Burger Ranch is owned in Israel by Orgad Holdings.
Several companies were advertising construction work at the settlement of Kibbutz Kalia when Corporate Watch visited in April. At the gate to Kalia half finished homes can be seen, along with a sign for the Evelon (www.evelon.com) Real Estate Company. The ‘luxury villa project, dubbed “Qalya Vistas, The Cherry of the Dead Sea”, advertises 54 new housing units. The executing contractor is named as Ts. P Construction and ‘management and supervision’ by Peled Klein Civil Engineering (www.peled-klein.co.il) in Yoqne’am Illit (more about Peled Klein at http://www.whoprofits.org/Company%20Info.php?id=566).
Evelon seems be aimed at US buyers, a special drop down menu on their site allows customers to select the US state they live in.
Corporate Watch paid a visit to Agrexco’s packing house on the land of the illegal settlement of Kibbutz Kalia, on the Northern Coast of the Dead Sea, during April 2010. The packing house is next to fields of date palms. Thai migrant workers could be seen tending to the palms from cherypickers. Inside the packing house herbs were being packed into boxes marked ‘Carmel ECOFRESH: Produce of Kibbutz Kalia, USA’. ECOFRESH is one of Agrexco’s newer brands which is supposed to represent better food quality (see, for example, http://www.thegrocer.co.uk/articles.aspx?page=articles&ID=52941). Workers inside told us that the herbs were being exported to the US. Read the rest of this entry »
Above are pictures of the Readymix (www.readymix.co.il) site in Katzerin Industrial zone. Katzerin is an illegal settlement in the Israeli occupied Golan Heights. Readymix is a supplier of raw materials for the construction industry. The company also has plants in the West Bank in Mevo Khoron, Atarot industrial zone and Mishor Edomim industrial zone.
Readymix supplies construction materials for the Gilo ‘Security Wall’ and several military checkpoints in the West Bank as well as being a partner in Yatir quarry, where Palestinian land is exploited by the Israeli settlement of Teneh Omarim.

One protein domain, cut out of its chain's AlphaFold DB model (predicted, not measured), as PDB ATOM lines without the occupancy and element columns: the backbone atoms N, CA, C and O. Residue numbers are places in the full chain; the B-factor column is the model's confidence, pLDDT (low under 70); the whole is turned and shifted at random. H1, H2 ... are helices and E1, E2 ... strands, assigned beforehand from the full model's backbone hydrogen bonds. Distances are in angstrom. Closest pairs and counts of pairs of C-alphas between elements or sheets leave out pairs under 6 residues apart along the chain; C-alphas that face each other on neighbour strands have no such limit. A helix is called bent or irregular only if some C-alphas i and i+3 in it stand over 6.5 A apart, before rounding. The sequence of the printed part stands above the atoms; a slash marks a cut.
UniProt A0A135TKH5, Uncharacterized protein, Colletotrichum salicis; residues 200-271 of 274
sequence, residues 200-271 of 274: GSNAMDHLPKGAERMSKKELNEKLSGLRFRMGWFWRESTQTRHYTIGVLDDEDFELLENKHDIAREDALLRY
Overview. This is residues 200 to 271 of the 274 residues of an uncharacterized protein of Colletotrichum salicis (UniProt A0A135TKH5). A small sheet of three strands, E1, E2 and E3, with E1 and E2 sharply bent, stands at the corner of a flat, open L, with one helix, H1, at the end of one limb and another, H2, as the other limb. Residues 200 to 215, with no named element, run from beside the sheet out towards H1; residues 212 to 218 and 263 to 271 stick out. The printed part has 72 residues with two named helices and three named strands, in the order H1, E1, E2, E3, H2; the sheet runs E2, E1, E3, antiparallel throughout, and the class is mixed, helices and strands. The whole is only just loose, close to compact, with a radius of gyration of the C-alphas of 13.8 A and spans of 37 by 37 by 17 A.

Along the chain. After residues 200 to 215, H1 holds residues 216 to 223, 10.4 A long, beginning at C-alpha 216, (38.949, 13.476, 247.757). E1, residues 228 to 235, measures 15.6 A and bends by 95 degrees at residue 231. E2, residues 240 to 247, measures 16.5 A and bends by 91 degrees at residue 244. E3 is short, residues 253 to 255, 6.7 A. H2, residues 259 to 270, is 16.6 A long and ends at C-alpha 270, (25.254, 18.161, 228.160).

Readymix is owned by Cemex (www.cemex.com), a Mexican owned multinational company engaged, primarily, in manufacturing cement and other construction products. Cemex operates on a large scale in the UK – there site locations can be found here: http://www.cemexlocations.co.uk/
For more info on Readymix see http://www.whoprofits.org/Company%20Info.php?id=645
Beresheet (www.pri-beresheet.co.il), an Israeli fruit export and marketing company based in the Galilee and Golan Heights, has a depot and packing house in the illegal settlement of Merom Golan. The company has dozens of plantations on illegal settlements in the Golan heights (see their plantation map) and advertises that it exports to Europe. Beresheet advertise apple, peaches, nectarines, pears, cherries, kiwi fruit, lychees, pears and persimmons on their website. An address in Merom Golan is given as their main contact address on their site. Read the rest of this entry »
Merom Golan (www.merom-golan.org.il) is an illegal Israeli settlement in the Northern Golan heights. It was established in 1967, after Israel’s invasion and military occupation of the area. Merom Golan was established on land belonging to the Syrian area of Al Mansura. It now has a population of 497 people. Read the rest of this entry »
El Rom is an illegal settlement, established in 1971, in the Northern Golan heights. El rom is situated on the land previously occupied by the Syrian settlements of Ein el-Hajal and Buq’aata. The settlement has 300-350 residents. There is now a large expanse of apple fields, possibly bound for export, stretching toward the border on the far side of the road from El Rom.
The fruit export company, Beresheet, advertise that ‘kibbutz’ El Rom is one of their partners (see ).
When Corporate Watchers visited El Rom in February 2010, a car belonging to the Golan Heights winery (which is based in the illegal settlement of Katzerin) was seen leaving the settlement. The Golan Heights Winery lists El Rom as one of the places where they have vineyards, the other illegal settlements where the winery grows its grapes are Alonei Habashan, Gshur, Yonatan, Mevo Hama, Merom Golan, Nov, Kidmat Tzvi, Ramot Naftali, Ein Zivan, Ramot Mashimim, Tel Fares and Sha’al.
El Rom is also trying to market itself as part of the Golan settlements tourist trail with a ‘movie experience’, advertised from the highway, where visitors can watch a film about the Yom Kippur war, should they so wish.
Netiv Hagdud and Gilgal are two illegal Israeli settlements set back from Route 90 South of Fasayil and Tomer in the occupied Jordan Valley. Between the two settlements is a fenced agricultural area which exports fruit and vegetables internationally. Produce in Waitrose has previously been seen bearing the label ‘Netiv Hagdud’. In March Corporate Watch paid the two settlements a visit. Read the rest of this entry »
Tomer is an illegal Israeli settlement of nearly 300 people close to the Palestinian community of Fasayil. It employs Palestinian and Thai workers, the bosses are Israeli. Tomer was established in 1976 on the lands of the people of Fasayil, Al Auja and other nearby Palestinian communities.
Some companies working inside Tomer: